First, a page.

Amid the turbulent politics of 16th-century Europe, such intelligence was greatly sought after. Good map-makers were endowed with a kind of cartographic immunity. Mercator went on to produce his 1569 Projection of the world, the answer to a mariner's prayer. On this chart, you could set a course from Plymouth in Devon to Plymouth Massachusetts, relative to true north, and be confident of reaching the right point on the New England coast. Not the shortest transatlantic voyage, but the surest. A side-effect of Mercator's remarkable Projection is that relative land areas are distorted. Greenland, for example, appears to be as large as South America, while in reality it is one-ninth the size ­ a planet-sized deception, say some.

"The earth in true proportion for the first time," trilled the publicity for a "revolutionary" map in the early 1970s. "The main advantage of the Peters Projection over the 'normal' Mercator Projection is that the size of all surfaces is given correctly."

The projection offered by Arno Peters, a German historian, showed an unfamiliar world. North America, Europe and Siberia appeared to retreat towards the horizon. Australia resembled the twisted frown of a clown, while Africa looked as if it has been hung out to dry. "See how this changes your world view!"

It certainly offered a less Euro-centric representation than traditional projections. Third World charities, radical politicians and well-intentioned undergraduates pinned their colours to Peters' mast and Blu-Tak'd the map to the wall. The plaudits would have dismayed James Gall, a Scots priest, had he not conveniently died around a century earlier. In 1855 he had hatched an identical projection andpublished the map in Scottish Geographical. My attempts to track down Peters proved as unsuccessful as sailing the Atlantic armed with only his map, but his royalties are still rolling in.

Maps mean big money. Ask the AA, which has just agreed to pay £20m to the Ordnance Survey, Britain's official mapping organisation, to settle a long-running dispute over copyright. Or visit Pontypool Place. You can find this small street in Southwark marked on page 53 of the Mini A-Z of London slanting from north-west to south-east. Strange, because it actually runs from south-west to north-east.

The practice of introducing deliberate distortions is known as "fingerprinting". Map-makers use the technique to protect their intellectual property. Injecting falsehoods makes plagiarism much easier to prove. The cartographer wants to minimise inconvenience for users, and so parts company with reality in places that won't mislead readers. Pontypool Place, featuring abandoned industrial premises and a car park, is an obvious candidate for twisting through 90 degrees.

Sometimes a map may omit an entire country for commercial purposes. Often the country that finds itself erased is Israel. "The mapping of the Middle East mirrors the complexity of the region's politics," says Douglas Schatz, managing director of Stanford's map and travel guide shop in London.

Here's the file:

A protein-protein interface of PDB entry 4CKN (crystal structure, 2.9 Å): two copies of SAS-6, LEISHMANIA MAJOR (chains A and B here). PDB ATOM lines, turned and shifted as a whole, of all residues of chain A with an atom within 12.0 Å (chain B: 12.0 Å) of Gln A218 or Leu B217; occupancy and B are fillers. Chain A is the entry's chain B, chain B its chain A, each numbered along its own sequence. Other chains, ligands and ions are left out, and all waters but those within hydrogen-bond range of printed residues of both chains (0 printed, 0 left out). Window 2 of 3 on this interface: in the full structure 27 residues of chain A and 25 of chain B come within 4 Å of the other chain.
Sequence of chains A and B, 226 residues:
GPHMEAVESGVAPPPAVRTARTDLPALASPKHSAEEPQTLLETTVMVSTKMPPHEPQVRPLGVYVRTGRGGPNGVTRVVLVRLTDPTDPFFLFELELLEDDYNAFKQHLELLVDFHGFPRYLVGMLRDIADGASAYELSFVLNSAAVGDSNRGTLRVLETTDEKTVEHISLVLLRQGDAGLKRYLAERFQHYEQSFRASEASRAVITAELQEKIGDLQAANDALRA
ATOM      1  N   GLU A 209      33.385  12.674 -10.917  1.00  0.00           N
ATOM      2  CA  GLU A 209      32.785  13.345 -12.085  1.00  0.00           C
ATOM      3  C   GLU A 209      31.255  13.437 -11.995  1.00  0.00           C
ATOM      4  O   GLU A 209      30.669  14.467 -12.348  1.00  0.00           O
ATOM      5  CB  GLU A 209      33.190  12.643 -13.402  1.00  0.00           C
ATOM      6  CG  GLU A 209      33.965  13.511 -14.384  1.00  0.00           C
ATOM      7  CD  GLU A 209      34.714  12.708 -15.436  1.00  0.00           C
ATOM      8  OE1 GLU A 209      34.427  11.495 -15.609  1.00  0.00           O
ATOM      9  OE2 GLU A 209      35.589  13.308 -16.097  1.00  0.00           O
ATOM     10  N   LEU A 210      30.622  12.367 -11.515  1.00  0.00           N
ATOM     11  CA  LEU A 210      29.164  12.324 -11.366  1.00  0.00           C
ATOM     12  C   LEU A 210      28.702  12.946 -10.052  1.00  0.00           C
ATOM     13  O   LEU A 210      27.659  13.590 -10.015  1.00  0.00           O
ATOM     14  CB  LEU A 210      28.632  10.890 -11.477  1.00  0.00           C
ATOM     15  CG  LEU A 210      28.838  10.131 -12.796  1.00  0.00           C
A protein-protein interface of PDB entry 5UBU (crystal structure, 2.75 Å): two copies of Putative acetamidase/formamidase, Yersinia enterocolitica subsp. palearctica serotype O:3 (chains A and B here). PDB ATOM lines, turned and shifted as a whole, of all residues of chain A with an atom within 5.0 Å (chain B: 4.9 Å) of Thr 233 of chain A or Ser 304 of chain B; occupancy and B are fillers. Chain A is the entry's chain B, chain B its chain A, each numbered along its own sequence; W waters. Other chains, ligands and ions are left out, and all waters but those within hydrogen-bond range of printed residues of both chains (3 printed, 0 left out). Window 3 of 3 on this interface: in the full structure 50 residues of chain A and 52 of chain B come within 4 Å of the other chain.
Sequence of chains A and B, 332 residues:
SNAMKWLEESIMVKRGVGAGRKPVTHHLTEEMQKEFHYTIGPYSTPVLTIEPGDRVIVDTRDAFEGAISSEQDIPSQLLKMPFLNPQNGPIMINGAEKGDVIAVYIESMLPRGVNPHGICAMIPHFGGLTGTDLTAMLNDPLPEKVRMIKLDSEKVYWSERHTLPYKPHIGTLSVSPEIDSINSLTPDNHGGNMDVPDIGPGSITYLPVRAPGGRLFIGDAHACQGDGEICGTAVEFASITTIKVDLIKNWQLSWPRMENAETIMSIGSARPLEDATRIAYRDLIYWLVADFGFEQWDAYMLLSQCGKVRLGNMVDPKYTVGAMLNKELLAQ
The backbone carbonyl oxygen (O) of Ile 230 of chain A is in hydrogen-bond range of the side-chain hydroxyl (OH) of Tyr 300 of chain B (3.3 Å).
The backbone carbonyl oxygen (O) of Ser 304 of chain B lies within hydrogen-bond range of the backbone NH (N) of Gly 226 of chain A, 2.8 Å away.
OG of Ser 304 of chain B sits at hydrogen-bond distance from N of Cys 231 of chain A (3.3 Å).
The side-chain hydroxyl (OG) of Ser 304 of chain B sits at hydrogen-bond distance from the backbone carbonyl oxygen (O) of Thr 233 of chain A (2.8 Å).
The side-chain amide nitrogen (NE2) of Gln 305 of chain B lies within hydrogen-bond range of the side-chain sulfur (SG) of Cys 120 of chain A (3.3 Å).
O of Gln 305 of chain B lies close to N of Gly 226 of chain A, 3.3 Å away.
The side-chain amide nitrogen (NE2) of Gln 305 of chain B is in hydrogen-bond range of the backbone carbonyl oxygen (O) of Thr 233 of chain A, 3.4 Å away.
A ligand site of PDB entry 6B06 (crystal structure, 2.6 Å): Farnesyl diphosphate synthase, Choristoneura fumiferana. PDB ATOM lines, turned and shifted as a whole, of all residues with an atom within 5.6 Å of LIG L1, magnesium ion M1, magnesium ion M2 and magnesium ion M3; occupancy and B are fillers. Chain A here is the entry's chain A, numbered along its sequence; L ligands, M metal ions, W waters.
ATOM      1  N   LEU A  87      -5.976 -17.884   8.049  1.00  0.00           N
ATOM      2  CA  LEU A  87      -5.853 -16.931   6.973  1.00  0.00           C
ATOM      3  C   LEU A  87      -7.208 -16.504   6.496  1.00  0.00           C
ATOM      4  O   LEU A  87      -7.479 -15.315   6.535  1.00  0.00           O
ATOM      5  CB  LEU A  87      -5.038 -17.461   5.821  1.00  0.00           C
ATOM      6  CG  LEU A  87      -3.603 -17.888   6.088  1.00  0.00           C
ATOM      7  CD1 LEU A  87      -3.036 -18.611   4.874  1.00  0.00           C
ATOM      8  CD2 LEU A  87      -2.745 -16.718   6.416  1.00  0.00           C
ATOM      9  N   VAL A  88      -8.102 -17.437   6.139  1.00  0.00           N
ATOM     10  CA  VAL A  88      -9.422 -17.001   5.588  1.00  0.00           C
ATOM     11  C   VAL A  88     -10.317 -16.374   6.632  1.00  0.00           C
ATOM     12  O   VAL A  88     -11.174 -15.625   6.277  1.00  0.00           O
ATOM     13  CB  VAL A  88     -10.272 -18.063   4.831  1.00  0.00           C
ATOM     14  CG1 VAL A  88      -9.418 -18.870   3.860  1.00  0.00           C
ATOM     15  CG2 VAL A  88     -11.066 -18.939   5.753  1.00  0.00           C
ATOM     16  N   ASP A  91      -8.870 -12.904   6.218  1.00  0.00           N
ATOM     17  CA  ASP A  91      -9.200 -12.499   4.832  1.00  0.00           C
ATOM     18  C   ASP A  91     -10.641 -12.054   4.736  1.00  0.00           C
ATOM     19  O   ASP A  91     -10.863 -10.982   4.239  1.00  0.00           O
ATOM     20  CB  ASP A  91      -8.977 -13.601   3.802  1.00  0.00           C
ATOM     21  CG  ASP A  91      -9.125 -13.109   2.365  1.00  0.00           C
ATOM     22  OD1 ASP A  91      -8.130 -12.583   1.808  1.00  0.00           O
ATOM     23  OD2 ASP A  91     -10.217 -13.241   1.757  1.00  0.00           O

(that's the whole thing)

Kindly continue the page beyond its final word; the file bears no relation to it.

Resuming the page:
"A map of an Arab country will have a sizeable potential market in that country. It must present a view that accords with the political view or else it would not be acceptable." Look to the west of the Sea of Galilee on a map of Syria and you will be hard-pressed to detect much sign of Israel. Even the inflight "Skymaps" aboard some airlines are programmed to avoid any mention of the nation.

Some omissions are the result of cartographic cock-up, not commerce or conspiracy. Seattle, the largest city in the Pacific Northwest, famously vanished from a road map of the US, and this year Dartford was consigned to cartographic oblivion on a new tourist map published by Kent County Council. But slips of the hand that wipe out towns and cities aren't in the same league as the tangle of fibs that continues cartographically to trap the traveller.

Back in East Berlin, the checkpoint guards were made to look Charlies more than a decade ago. On any modern map, the blanks of West Berlin are filled in with urban clutter, and the streets in the east of the capital have reverted to their historic names, rather than those of petty Politburo tyrants.

Satellite technology enables any serious foe easily to map the terrain from Dover to Dounreay. Surely there can be no point in any democratic government falsifying maps? The Ordnance Survey disagrees: "A small number of classified and declassified sites still appear as blank spaces on our maps."

'The Secrets of Maps' presented by Simon Calder and produced by Pam Rutherford, will be repeated on BBC Radio 4 at 3.45pm daily from Monday 4 June to Thursday 7 June